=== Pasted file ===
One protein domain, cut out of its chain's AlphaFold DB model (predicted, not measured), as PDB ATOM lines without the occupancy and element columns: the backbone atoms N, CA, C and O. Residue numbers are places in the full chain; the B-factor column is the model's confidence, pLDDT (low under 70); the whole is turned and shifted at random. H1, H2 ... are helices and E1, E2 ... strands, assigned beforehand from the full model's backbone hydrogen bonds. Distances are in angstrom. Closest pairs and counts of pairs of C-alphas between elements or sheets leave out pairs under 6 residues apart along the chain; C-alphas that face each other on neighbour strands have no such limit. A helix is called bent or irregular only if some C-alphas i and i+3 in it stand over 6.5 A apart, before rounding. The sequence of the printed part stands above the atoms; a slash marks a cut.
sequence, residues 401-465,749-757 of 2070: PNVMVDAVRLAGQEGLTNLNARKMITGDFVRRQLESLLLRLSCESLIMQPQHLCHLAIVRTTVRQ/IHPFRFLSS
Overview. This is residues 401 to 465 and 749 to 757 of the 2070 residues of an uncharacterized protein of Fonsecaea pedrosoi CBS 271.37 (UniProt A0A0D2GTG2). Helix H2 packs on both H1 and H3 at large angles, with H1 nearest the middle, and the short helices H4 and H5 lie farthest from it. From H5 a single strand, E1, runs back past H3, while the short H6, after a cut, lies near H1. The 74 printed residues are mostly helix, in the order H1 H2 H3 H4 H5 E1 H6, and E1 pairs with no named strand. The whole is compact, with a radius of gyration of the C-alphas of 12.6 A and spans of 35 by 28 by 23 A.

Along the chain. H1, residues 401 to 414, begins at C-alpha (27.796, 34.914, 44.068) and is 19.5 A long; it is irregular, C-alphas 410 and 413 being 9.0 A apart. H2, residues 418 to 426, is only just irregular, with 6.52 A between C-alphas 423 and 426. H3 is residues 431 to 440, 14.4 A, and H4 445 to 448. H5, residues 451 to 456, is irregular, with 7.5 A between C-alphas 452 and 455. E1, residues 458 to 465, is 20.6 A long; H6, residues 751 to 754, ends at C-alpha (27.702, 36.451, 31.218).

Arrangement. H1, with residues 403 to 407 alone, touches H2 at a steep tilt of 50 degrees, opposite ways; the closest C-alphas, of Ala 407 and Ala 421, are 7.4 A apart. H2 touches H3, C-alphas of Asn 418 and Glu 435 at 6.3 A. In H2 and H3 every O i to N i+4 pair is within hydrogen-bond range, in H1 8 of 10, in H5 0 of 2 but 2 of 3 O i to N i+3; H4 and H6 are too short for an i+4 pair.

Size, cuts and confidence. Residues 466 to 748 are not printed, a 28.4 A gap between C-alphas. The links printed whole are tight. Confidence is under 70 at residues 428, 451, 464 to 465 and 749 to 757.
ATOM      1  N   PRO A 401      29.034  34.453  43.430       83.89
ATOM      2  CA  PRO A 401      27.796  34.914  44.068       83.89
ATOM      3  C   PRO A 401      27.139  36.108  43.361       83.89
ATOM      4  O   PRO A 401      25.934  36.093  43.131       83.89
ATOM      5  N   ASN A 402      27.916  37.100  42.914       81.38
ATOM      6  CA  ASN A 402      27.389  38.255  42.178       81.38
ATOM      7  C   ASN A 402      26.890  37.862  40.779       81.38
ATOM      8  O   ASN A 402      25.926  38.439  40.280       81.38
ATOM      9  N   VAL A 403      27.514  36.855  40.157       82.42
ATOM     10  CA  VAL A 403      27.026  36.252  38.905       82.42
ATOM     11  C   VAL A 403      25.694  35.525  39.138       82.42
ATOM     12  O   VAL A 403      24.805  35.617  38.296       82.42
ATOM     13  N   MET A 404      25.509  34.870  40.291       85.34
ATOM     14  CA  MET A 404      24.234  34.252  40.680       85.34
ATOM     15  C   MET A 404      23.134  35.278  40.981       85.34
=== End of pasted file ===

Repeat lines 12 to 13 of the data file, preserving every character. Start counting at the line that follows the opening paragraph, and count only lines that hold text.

ATOM      7  C   ASN A 402      26.890  37.862  40.779       81.38
ATOM      8  O   ASN A 402      25.926  38.439  40.280       81.38